Rod spoke first, “the magic is in the…”
“Area where I intended it to be.”
“In my indomitable square brushstroke, yielding a destiny of cited creative outcomes, likened to the waggle of a team of fully loaded paintbrushes.”
Duplicating textureless shapes that live in the best-positioned form of a square. Yielding untenable communiqués that are confusing at best for the focused attention of the soulful viewer.
If you read the above, you just witnessed art speak in all of its verbosity. I had great pleasure in writing it. Got to exercise a vocabulary, especially along with my good friend and constant companion, Merriam-Webster.
Everything about every form of creativity has its own nomenclature. Sometimes I think it’s designed to elevate a particular form of creativity beyond what it really represents. When it comes to writing, the two approaches are, make it simple and easy to understand or use expensive-sounding words. Highfalutin words have a nasty way of making people feel uncomfortable and, in some cases, not with it, or in the know. Alienated from being cool.
When it comes to writing about creativity, I promise to make it easily understood, unless I am overcome with a mischievous and uncontrollable garrulousness. Yes; I had to look up that word so that I would sound cool and, in the know as a writer.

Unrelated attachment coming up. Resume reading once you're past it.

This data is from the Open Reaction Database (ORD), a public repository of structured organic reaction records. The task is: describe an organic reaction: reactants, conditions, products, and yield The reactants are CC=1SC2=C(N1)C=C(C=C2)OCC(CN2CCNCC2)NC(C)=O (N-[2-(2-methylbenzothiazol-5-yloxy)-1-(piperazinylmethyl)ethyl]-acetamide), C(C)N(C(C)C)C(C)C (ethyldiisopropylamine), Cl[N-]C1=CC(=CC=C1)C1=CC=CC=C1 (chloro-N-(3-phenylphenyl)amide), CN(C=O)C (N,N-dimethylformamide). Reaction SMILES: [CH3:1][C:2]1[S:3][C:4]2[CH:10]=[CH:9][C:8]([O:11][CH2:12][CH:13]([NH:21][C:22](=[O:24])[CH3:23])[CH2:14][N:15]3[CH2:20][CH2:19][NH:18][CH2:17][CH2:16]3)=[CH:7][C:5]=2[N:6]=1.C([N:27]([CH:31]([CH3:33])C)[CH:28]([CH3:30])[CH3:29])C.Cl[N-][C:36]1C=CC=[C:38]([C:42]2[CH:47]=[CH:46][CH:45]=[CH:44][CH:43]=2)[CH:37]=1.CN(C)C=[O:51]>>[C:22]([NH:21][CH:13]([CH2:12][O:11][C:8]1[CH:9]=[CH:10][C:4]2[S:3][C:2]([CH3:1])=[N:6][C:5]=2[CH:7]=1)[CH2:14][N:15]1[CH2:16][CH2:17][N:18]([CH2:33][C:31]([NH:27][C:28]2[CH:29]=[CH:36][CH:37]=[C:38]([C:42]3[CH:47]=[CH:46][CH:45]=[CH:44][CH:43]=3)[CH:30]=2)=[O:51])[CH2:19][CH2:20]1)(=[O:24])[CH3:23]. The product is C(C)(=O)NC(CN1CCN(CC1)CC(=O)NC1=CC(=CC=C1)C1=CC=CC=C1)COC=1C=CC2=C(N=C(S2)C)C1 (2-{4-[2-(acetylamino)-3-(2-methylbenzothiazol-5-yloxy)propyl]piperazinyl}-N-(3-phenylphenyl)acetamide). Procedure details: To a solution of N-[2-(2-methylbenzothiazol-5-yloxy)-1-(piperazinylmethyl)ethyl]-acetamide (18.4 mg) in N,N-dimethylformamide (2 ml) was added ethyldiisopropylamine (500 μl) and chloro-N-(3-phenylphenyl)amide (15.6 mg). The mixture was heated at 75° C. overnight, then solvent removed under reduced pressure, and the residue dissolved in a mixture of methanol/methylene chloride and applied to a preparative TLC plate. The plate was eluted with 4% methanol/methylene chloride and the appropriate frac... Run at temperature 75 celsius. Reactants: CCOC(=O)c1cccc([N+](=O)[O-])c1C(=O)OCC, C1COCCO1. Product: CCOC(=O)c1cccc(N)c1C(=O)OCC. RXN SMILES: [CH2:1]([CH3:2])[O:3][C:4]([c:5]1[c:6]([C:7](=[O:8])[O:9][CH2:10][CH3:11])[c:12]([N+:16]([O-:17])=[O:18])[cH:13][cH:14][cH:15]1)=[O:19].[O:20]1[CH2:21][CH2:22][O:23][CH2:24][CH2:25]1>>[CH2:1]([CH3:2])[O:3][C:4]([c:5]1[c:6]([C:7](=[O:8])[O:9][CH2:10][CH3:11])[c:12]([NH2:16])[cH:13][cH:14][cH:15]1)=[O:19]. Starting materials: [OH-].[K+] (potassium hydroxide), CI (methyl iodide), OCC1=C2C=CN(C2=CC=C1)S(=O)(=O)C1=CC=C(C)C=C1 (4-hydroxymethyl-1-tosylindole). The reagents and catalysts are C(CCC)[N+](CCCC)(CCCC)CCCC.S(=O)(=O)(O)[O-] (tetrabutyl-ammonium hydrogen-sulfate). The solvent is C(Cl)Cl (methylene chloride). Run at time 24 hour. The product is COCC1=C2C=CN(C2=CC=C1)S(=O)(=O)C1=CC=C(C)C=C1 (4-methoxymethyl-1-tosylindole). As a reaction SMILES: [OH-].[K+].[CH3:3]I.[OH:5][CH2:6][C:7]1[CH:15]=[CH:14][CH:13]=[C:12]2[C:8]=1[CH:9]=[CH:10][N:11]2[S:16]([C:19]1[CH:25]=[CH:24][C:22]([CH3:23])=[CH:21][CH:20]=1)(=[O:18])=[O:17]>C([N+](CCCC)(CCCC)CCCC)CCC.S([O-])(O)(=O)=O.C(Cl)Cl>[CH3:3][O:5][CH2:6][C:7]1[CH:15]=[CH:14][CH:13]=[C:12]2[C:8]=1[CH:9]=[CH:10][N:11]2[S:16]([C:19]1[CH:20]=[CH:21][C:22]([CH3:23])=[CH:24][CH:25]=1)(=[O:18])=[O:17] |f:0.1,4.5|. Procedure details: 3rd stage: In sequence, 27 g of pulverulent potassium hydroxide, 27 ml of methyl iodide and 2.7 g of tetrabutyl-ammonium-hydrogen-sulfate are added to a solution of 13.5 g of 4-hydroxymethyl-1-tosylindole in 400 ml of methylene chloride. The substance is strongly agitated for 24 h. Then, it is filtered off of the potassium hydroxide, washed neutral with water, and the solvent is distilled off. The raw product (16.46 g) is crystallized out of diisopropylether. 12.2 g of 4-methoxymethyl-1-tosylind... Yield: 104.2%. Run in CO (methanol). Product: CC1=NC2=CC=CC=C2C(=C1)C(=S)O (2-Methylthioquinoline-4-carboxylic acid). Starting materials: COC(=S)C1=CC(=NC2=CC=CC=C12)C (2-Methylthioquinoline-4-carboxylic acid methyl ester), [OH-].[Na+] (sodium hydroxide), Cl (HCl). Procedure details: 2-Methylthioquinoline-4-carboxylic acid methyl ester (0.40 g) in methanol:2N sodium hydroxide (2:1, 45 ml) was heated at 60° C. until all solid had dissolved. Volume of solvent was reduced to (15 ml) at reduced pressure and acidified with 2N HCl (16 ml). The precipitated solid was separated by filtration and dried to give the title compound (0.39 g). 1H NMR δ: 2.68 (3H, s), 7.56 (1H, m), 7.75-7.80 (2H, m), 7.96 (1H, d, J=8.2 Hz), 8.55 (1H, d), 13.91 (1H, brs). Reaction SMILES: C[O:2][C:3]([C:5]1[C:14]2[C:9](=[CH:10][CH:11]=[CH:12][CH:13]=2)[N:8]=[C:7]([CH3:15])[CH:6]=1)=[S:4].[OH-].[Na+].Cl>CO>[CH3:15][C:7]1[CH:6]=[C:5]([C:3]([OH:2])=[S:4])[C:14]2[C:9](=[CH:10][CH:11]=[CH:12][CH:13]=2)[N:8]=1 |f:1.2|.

Art; as in all creativity is in the mind of the creator and freely interpreted by the viewer. The viewer can use any combination of words they feel makes them better understand what the heck they’re looking at or listening to. Best way to describe it is; self-illumination. The process by which you see what you want to see and validate your thoughts and your ideas as to what is before you. Ultimately giving comfort.
“Now and then, the right word gives up its true meaning. Compromising the very reason for the word to exist in the first place.” Rod Jones Artist-writer